Cheng, known for exploring issues of diversity (Shanghai Messenger, illustrated by Ed Young, 2005, etc.), tackles a custom that many will find disorienting. Sharon and her younger sister are upset that their two-year-old brother, Di Di, will live with extended family in China for the “only one year” of the title. Mother explains that it is better for him to be cared for by family than by strangers at day care while everyone is at work or school. “We have to do what is best for Di Di,” she says. “Not what is best for us.” Sharon’s narration follows the sisters throughout the year as they attend school, make friends and play, all the while missing Di Di. Those familiar with this practice will appreciate the book’s frank and thoughtful tone that never diminishes the family’s longing. For others, Di Di’s trauma upon his return, when he no longer recognizes his parents or sisters nor understands or speaks English, will resonate. An author’s note provides some background, but the notion may well be too jarring for many readers to accommodate easily. Wong’s graceful black-and-white sketches complement the text. (Fiction. 7-11)
Only One Year
Sharon can hardly believe the news. Di Di, her two-year-old brother, is being taken to China to spend a year with their grandparents. Why can’t he go to day care or be watched by a babysitter when Mama goes back to work? Sharon wonders. But her parents say it is better for relatives to take care of little children.
After Di Di first leaves, Sharon and her younger sister, Mary, pore over the photographs their grandma sends, trying to keep their little brother fresh in their minds. As the year passes, the girls become involved with school, friends, and hobbies. They think of Di Di less often. Then one day he is home again, and it feels as if a stranger has entered their lives. The children struggle to sort out their mixed emotions but soon discover that the bonds among siblings hold strong.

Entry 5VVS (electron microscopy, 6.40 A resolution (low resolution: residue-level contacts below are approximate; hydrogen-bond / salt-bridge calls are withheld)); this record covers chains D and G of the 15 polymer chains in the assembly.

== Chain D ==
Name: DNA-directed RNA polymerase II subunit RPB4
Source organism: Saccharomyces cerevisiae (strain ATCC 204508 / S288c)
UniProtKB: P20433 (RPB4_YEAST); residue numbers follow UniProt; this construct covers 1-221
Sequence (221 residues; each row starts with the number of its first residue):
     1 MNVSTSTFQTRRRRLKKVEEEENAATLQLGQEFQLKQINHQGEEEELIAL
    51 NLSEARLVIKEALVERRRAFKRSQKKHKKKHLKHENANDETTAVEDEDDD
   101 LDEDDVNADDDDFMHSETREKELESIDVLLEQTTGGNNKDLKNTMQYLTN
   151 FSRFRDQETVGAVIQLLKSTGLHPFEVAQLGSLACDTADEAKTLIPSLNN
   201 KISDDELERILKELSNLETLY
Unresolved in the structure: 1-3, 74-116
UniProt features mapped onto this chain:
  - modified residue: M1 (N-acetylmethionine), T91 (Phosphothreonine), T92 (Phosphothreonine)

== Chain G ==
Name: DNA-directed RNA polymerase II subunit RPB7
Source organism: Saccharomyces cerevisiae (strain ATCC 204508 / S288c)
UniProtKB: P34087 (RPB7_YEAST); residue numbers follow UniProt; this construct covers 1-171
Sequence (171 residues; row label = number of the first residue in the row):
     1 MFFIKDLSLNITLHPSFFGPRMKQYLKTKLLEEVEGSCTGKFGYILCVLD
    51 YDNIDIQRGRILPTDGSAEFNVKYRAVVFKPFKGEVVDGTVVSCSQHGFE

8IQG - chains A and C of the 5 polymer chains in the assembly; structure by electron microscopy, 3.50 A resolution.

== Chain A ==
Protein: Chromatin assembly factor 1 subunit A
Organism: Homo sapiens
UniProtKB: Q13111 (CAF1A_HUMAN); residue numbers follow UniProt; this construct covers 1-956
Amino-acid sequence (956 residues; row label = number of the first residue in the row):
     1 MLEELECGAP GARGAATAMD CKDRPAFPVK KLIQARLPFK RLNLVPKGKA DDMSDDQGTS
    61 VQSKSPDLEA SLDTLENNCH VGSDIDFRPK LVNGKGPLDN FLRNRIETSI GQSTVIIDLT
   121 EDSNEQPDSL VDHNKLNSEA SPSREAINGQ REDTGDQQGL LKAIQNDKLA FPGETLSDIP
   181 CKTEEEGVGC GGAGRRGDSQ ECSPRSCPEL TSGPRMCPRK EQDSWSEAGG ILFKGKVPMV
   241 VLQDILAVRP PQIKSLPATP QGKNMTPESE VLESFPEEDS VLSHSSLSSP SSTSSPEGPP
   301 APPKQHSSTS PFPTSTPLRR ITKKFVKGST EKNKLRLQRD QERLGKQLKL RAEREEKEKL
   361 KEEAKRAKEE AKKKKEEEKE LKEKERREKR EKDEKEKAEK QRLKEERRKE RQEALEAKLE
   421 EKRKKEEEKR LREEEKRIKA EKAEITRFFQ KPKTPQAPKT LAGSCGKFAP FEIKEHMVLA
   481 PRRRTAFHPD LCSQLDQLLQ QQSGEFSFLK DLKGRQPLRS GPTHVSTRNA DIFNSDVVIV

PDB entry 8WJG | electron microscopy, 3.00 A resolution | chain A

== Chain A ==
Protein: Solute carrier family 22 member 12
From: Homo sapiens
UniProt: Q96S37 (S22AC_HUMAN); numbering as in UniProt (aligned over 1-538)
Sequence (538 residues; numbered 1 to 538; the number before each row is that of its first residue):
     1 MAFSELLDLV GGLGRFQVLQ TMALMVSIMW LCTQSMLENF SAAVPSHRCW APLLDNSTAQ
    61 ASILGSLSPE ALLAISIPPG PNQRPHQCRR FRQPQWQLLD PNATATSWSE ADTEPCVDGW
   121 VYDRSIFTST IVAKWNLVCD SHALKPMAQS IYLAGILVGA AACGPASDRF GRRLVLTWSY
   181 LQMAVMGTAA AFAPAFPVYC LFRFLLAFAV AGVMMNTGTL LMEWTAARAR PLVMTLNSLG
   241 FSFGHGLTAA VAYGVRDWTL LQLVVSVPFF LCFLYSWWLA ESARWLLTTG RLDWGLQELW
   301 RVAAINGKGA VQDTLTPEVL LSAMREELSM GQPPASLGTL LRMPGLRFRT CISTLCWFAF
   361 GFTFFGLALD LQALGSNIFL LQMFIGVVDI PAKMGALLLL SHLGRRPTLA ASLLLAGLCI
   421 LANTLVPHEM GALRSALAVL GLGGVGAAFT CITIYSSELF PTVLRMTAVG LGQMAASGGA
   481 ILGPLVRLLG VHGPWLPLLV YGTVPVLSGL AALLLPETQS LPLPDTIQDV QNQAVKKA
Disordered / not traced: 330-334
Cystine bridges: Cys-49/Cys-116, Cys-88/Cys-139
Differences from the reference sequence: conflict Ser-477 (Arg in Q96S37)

This reassuring story is a gentle tribute to the enduring love of family, even when it is tested by a difficult choice.
Although she sometimes finds him troublesome, fourth-grader Sharon can’t bear the idea that her two- year-old brother, Di Di, will spend a whole school year with relatives in China while she and her first- grade sister, Mary, go to school and her parents work. Time passes faster than she expects, as she and Mary forge a new relationship by building a dollhouse and playing school after homework is done. Di Di returns in the summer, and after a period of readjustment fits back into the family. Soon he’s off to preschool himself. While it is not atypical for immigrant families to send children to relatives, it is an unusual subject for a chapter book. The first-person narrative opens up Sharon’s conflicted feelings, and it is clear that what is best for Di Di is not easy for anyone, including her parents. Realistically, the fitting- back-in period is even more difficult than the absence. Supportive black-and-white illustrations and a glossary/pronunciation guide for the occasional Chinese words and phrases complete the appealing package of this gentle family story." Booklist Feb. 15
"While American children might be initially surprised to read about a small boy living away from his immediate family for such a long time, Cheng’s tender story reminds us that there are many ways to raise children. Frequent, homey black-and-white illustrations and back matter such as a pronunciation guide, glossary, and author’s note add to the yo
"a quiet yet resonant novel that explores a practice unfamiliar to most American children. . . . Moving moments underscore the void his absence leaves. . . . further humanized by Wong's delicate line art. Cheng's concluding note gives cultural context to her insightful story."